As a school based clinician, I see children of all ages and abilities. On one end of the spectrum I have toddlers entering preschool. On the other side are middle school students preparing to enter high school. By far, the most challenging aspect of my job is telling parents that their child has a speech delay. Sometimes parents are aware that their child is delayed. Other times this information comes as a surprise and it can be devastating. As a parent, I understand the hope that parents have for their children. When a speech and language delay is revealed, your entire world can shift. When you receive testing scores that indicate a delay, what does it mean?
Remain calm – Don’t overthink this, mommas. A speech delay is diagnosed through the use of standardized testing. Test scores are presented that show your child performing at a much lower level than his peers. This context is really important to keep in mind – these scores are in relation to peers of the same age and gender. Children may not perform to the best of their abilities when asked to do a series of tasks by an unfamiliar SLP. Consider the results, and then shift your attention to your child and work to improve his skills at home.
Speech and language delays can result from lack of exposure. Of late, I have seen many toddlers who are delayed in speech due to lack of exposure. Due to COVID restrictions these children have not have the chance to interact with peers or attend programs outside the home. These children may enter preschool without any prior knowledge of colors, letters, numbers, or any real experience interacting with peers, resulting in that child displaying skills below age level expectations. With the right instruction and support these children often improve their speech and language before entering Kindergarten.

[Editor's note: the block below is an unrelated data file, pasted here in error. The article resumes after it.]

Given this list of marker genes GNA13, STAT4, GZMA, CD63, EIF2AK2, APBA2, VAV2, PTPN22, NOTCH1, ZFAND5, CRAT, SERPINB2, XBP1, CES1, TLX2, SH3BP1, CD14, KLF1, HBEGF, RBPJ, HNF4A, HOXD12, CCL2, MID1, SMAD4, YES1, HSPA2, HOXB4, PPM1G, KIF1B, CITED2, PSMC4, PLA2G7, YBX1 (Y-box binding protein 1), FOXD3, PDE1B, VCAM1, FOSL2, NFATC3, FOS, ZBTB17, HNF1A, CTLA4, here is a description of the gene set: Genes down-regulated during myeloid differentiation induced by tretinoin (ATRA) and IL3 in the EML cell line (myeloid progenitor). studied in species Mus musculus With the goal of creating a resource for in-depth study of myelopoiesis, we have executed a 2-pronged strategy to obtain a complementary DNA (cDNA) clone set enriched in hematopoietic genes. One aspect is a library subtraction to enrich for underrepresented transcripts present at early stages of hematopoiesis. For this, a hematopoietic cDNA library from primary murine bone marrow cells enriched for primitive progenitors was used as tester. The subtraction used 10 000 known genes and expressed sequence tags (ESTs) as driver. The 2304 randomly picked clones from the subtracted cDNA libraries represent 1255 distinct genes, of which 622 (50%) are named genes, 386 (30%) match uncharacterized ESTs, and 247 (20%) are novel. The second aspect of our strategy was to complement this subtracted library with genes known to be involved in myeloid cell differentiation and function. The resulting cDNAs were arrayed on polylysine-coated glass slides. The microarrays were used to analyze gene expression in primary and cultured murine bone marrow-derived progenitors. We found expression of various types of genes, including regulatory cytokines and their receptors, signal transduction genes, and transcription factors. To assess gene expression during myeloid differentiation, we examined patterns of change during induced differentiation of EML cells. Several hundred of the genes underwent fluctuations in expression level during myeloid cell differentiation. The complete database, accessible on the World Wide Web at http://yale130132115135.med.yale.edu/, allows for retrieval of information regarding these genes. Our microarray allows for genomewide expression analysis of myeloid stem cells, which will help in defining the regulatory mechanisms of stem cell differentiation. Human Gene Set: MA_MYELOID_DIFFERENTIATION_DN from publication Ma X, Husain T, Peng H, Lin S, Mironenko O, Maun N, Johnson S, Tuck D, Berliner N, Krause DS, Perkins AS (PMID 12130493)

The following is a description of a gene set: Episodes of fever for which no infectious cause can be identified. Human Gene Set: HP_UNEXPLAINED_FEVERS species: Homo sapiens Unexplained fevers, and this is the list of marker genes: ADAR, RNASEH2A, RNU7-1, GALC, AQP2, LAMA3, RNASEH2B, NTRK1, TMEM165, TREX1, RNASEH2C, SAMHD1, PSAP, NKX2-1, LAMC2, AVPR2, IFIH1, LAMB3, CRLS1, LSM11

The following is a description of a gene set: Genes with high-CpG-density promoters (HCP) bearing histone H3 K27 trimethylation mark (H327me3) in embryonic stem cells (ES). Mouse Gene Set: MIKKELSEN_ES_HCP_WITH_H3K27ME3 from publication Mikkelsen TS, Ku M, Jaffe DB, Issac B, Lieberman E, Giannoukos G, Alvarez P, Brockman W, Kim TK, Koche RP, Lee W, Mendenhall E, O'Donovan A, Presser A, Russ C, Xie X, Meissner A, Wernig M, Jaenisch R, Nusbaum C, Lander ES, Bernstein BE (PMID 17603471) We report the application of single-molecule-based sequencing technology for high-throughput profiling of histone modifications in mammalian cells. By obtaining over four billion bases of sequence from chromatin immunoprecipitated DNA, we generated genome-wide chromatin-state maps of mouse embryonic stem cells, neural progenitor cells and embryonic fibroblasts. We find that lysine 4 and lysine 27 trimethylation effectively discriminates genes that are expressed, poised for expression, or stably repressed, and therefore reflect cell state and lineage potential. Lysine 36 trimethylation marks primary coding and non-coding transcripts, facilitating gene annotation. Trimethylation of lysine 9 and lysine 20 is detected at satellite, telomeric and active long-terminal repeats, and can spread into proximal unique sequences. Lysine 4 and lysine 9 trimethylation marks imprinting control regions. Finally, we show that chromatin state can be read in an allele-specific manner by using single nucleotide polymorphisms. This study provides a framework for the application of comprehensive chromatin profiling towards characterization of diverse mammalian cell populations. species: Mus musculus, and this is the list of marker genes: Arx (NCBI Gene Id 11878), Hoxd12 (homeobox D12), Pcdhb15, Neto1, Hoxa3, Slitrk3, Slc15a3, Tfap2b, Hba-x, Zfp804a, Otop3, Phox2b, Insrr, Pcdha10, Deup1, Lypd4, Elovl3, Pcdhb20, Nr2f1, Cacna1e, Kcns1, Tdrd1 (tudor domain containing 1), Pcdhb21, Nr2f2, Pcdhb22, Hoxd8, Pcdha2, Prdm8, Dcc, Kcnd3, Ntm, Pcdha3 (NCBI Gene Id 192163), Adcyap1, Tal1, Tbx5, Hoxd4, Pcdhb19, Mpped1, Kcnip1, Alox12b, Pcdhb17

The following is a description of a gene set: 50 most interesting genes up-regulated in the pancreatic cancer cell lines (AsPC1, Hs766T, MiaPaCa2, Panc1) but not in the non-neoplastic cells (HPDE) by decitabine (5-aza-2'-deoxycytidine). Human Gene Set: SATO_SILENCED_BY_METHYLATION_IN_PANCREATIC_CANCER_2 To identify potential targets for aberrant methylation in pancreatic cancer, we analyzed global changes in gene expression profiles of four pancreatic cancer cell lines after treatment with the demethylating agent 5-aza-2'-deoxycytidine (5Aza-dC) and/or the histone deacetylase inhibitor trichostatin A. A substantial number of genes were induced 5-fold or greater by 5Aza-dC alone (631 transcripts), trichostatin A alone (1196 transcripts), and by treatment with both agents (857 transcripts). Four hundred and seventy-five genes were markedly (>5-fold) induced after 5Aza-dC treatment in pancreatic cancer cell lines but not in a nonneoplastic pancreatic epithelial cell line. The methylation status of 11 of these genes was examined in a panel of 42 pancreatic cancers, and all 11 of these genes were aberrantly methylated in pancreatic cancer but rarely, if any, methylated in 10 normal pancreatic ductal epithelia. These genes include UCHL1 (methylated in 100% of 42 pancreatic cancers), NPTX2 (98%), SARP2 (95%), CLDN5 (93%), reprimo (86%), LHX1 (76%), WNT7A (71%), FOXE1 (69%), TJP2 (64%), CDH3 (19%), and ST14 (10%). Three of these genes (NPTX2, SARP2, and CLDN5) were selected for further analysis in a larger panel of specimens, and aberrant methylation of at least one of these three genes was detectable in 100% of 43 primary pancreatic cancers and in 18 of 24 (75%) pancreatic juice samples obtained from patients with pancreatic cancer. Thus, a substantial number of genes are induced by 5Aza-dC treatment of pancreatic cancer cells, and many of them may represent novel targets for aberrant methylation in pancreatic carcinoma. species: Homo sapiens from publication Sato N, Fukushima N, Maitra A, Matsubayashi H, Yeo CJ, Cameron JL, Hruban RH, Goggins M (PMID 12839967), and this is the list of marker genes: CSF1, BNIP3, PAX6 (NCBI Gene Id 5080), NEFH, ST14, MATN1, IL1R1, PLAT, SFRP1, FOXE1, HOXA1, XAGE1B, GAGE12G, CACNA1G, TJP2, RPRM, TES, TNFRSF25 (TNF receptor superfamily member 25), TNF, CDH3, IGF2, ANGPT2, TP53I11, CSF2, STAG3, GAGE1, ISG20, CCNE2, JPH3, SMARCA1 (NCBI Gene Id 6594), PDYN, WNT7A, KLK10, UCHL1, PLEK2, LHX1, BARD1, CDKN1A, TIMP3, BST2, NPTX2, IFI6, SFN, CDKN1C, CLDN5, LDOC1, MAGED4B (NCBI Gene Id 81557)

Stuttering and fluency disorders are often observed in children before age 5. Childhood disfluency affects boys more than girls. If you practice clear and fluency at home, you can help your child overcome these disfluencies early in life. For more information about childhood stuttering and what you can do at home, click here.
Articulation errors are often evident when you hear a young child speak – and some errors are expected depending on the age of the child. Children develop speech sounds and outgrow phonological processes as they get older. When the errors do not resolve and begin to impact the child’s ability to communicate and learn, consult an SLP. Again, due to COVID, many children have been at homebound and have missed opportunities to improve speech sounds through interaction with peers. To see a chart of speech sound development, click here.
Realize your impact – By far, parents are the biggest influence in a child’s life. You are the speech and language model that your child hears on a daily basis. Your child is absorbing the language you use and how you use it. Research suggests that much of the groundwork for learning and brain development happens in a child’s first 3 years of life. Does this mean language development does occur after age 3? Of course not! But the earlier you start to target language skills, the better.
Model great speech at home – Speech therapy is wonderful. It is even more impactful if you incorporate those skills into everyday life. Model grammatically correct and complete sentences at home. Introduce new vocabulary words to your child. Sign up for a weekly activity at the local library or a kids sport club to allow your child the chance to interact with peers. Take a break from screens – educational TV programs are helpful but allowing your child the chance practice language skills with a real person is more beneficial! These simple steps can help your child overcome a speech delay. For more activities, click here.